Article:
Entertainment

Who’s the Greatest Star of ‘The Prom’? Me. Me. Me. Me.

Posted November 1, 2018 10:39 p.m. EDT

Angie Schworer, who stars in “The Prom,” at Longacre Theater in New York, Oct. 26, 2018. The four musical comedy leads of the production insist that they’re not as narcissistic as their characters. Even if they’re playing versions of themselves. (Amy Lombard/The New York Times)

NEW YORK — There are plenty of vain actors. But there are those who are way worse: vain, past-their-prime actors who want to recapture their former glory. And what better way to get attention than (big smiles, the cameras are snapping) charity work?

And what better roles for veteran — but not-past-their-prime — Broadway actors who have a sense of humor about themselves?

In the new musical comedy “The Prom,” a farcical quartet of self-centered theater stars who descend on a small town in Indiana are played by a farce-loving quartet of real theater stars who have been encouraged to portray their roles as heightened versions of their own personalities.

The show, which opens on Nov. 15 at the Longacre Theater, originated with producer Jack Viertel, who was struck by news reports of gay high school kids who were denied the chance to go to their proms.

He suggested it as a project for musical theater director Casey Nicholaw (“Mean Girls”), who recruited his collaborators on “Elf,” Bob Martin and Chad Beguelin, to write the script and Matthew Sklar to compose the score.

Enter the acting foursome, who lend their support to a high school student testing boundaries in her conservative community: Brooks Ashmanskas as Barry Glickman, who reminds everyone within earshot of his Drama Desk Award; Beth Leavel, a real-life Tony Award winner, as Tony-winning diva Dee Dee Allen, now reeling from a flop; Angie Schworer as a character named — wait for it — Angie, a veteran of the ensemble who is wishing for a lead; and Christopher Sieber as Trent Oliver, a waiter who can’t stop talking about his days at Juilliard.

How did the creators find inspiration in their cast? What’s it like playing an exaggerated version of yourself? In conversations that have been edited and condensed for clarity, the performers and writers describe how the roles came together.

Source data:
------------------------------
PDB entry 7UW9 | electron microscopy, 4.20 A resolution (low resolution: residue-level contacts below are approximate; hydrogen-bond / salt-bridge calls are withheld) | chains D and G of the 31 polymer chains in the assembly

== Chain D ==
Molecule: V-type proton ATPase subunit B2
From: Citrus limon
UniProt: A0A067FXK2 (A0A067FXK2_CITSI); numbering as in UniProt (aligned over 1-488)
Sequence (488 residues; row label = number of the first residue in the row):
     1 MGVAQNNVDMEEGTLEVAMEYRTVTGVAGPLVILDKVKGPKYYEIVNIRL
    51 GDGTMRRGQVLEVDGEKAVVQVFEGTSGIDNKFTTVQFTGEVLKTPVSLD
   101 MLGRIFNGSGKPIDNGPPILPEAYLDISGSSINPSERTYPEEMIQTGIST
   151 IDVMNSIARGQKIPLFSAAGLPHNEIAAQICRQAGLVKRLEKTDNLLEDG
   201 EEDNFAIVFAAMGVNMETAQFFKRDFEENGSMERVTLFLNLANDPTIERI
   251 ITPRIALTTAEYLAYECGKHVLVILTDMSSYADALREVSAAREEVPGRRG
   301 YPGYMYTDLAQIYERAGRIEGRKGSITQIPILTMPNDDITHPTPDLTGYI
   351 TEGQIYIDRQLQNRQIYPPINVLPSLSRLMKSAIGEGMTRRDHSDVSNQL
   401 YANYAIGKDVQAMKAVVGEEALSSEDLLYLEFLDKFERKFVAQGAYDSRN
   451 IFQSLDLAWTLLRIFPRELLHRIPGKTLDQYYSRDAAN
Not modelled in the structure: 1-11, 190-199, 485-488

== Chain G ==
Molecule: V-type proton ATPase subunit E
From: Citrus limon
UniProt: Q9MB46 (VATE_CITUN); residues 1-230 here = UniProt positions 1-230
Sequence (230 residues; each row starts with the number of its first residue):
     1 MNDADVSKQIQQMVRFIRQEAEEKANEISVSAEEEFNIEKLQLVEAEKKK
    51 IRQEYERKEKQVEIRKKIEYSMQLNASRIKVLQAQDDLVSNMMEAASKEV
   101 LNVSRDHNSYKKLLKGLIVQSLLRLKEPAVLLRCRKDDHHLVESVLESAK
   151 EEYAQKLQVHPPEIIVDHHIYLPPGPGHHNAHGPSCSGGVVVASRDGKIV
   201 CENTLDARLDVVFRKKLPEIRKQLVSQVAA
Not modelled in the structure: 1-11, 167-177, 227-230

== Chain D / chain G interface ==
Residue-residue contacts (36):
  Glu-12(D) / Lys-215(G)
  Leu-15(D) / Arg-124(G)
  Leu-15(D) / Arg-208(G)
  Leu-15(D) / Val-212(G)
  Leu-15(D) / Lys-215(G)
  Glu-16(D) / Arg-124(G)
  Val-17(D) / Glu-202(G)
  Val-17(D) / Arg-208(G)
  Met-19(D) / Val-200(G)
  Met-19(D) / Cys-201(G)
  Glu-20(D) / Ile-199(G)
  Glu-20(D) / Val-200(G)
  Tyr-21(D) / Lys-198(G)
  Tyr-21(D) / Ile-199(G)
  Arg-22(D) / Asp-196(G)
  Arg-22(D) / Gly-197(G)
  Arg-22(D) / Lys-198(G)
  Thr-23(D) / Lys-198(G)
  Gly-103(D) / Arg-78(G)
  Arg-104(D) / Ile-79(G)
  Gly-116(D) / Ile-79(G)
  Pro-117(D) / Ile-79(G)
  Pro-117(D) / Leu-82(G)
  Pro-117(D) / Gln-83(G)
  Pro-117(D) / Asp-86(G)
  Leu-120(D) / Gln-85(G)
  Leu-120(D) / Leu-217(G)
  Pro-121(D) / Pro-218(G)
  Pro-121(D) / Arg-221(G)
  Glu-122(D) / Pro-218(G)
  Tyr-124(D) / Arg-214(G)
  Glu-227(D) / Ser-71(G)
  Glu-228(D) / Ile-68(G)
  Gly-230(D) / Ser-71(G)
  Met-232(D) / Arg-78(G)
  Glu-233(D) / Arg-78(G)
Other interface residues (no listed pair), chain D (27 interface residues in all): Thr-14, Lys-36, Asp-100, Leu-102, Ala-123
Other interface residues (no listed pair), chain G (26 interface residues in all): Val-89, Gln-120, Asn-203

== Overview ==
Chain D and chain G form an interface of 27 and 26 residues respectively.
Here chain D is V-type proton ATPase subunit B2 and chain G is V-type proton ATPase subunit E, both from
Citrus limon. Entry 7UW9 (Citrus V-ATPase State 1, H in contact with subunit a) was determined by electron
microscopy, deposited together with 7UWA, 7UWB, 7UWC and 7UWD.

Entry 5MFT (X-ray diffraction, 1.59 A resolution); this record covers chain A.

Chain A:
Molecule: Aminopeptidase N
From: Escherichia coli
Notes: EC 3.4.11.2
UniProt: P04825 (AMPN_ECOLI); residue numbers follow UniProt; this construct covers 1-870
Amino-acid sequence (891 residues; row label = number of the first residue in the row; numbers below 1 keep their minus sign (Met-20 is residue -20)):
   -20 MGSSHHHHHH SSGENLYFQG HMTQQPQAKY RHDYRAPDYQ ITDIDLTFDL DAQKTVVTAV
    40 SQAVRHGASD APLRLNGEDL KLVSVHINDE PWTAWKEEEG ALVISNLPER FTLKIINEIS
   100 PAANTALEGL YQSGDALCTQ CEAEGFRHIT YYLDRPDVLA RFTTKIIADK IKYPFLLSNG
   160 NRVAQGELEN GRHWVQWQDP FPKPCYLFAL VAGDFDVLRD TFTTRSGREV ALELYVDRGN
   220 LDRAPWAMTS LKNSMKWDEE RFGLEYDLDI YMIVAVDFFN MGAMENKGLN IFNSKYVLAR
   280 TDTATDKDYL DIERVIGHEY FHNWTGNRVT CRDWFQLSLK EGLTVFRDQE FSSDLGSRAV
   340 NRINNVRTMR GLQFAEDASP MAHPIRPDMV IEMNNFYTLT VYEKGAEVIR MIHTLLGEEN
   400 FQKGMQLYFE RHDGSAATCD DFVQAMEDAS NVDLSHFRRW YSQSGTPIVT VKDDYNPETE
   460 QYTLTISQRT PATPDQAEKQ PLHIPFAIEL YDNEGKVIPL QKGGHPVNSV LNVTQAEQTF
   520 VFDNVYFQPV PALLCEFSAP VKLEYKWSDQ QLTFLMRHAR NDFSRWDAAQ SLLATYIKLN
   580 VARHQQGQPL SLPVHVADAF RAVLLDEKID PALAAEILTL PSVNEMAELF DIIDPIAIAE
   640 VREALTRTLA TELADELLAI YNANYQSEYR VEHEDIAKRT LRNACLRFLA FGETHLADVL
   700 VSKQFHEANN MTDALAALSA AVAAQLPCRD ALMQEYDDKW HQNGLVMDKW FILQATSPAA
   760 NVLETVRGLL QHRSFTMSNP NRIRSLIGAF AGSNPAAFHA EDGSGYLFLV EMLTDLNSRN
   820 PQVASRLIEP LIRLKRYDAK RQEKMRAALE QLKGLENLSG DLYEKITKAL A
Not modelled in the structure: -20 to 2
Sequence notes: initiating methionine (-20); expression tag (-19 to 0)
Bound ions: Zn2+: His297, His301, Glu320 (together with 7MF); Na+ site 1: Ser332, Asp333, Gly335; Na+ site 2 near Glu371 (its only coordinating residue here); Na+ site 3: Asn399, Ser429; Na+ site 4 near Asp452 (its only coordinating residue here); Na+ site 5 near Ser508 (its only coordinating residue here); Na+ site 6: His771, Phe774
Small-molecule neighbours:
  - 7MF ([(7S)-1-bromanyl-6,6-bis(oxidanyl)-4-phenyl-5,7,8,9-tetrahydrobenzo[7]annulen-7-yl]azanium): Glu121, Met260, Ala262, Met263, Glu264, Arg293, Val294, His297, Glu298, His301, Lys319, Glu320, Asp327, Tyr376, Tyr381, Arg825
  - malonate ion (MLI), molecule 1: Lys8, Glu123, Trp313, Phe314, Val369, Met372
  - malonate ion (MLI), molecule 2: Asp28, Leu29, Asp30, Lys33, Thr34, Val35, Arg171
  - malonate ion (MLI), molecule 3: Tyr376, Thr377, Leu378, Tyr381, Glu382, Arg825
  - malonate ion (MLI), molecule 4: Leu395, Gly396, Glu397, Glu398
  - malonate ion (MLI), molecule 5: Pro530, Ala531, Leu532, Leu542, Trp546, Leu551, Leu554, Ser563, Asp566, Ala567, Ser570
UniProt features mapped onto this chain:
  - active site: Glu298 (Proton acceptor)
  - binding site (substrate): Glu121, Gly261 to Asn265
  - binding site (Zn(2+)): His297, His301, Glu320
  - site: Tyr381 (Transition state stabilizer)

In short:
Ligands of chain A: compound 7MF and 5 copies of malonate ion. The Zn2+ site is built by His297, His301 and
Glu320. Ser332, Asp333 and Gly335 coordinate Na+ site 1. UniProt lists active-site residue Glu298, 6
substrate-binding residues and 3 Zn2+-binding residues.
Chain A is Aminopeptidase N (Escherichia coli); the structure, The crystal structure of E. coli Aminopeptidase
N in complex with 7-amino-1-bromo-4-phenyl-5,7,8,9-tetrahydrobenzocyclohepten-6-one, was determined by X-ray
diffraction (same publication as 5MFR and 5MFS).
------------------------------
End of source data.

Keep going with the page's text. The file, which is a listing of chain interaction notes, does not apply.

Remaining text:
They would all like you to know that the actors are not as selfish as the people they play onstage.

Angie Schworer

Age: 53

Broadway credits: “The Producers” (2001), “Catch Me if You Can” (2011), “Something Rotten!” (2015)

Role:Angie

Why her (according to her): I think they wanted a wisecracker, showgirl type. I had only done “Minsky’s” for Bob Martin and Casey in Los Angeles. I don’t do anything great — I just do a little bit of everything.

Why her (according to Chad Beguelin): Originally, the character was going to be Elphaba’s understudy [from “Wicked"]. She never got to go on and she also had slightly green makeup. Before we did our table read, we started to think this is a one-trick pony. I think Casey said, “What if it was someone who was an Angie Schworer type?” We said, “Why don’t we get Angie?”

What does Angie do that you never would?: Quit. I would suck it up. In “The Prom,” I’ve been in “Chicago” for 20 years and I finally quit because they would never let me go on for Roxie Hart. Real Angie would not. I love to work, especially as you get older, and it’s all about pension weeks.

Brooks Ashmanskas

Age: 49

Broadway credits: “Promises, Promises” (2010), “Bullets Over Broadway” (2014), “Something Rotten!” (2015)

Role: Barry Glickman

Why him (according to him): I can’t imagine what they see in me other than neediness and tiredness.

Why him (according to Bob Martin): Brooks is a guy, when you hang out with him, he is constantly on. He is extremely funny all the time. When you break through that, you get to somebody who is carrying a lot of emotional weight. That’s what we see in the show. We see Brooks as the skilled comedian who is deflecting criticism and barbs left and right. But he gets to this place that makes you cry.

What does Barry do that you never would?: Everyone is narcissistic. But I’m not really. I am the first to knock myself down.

Beth Leavel

Age: 63

Broadway credits: “The Drowsy Chaperone” (2006), “Elf” (2012), “Bandstand” (2017)

Role: Dee Dee Allen

Why her (according to her): Bob Martin and I go back to “The Drowsy Chaperone,” and he knows my comedy so well. The same with Matt and Chad writing it. Matt goes, “I’m hitting your power C.” He just knows my range. He knows where the strong notes in my storytelling are.

Why her (according to Martin): She was so good in “The Drowsy Chaperone” because she could play the self-conscious diva. So, she’s a diva, but she’s aware that she’s a diva. This role, we take that up a notch. This character doesn’t know how to deal with people in a normal way anymore. Beth is both a celebrity and an incredibly normal person.

What does Dee Dee do that you never would?: Put myself ahead of everyone else. I’m more of a team player.

Christopher Sieber

Age: 49

Broadway credits: “Spamalot” (2005), “Shrek the Musical” (2008), “Matilda the Musical” (2014)

Role:Trent Oliver

Why him (according to him): I don’t know, and that terrifies me. I’ve played characters before [who are] very full of themselves, like Sir Dennis Galahad in “Spamalot.” I have, through the process, stolen behaviors that I know of other actors that are similar to Trent Oliver. I hope they don’t notice.

Why him (according to Beguelin): Chris is really good at doing pretentious — being very full of himself to the point of hilarity.

What does Trent do that you never would?: Trent holds on to the past a lot. He used to be a Broadway star and now he’s a waiter. I don’t really live in the past. I know actors that I’ve worked with that have — they even dress the way they did in their glory days.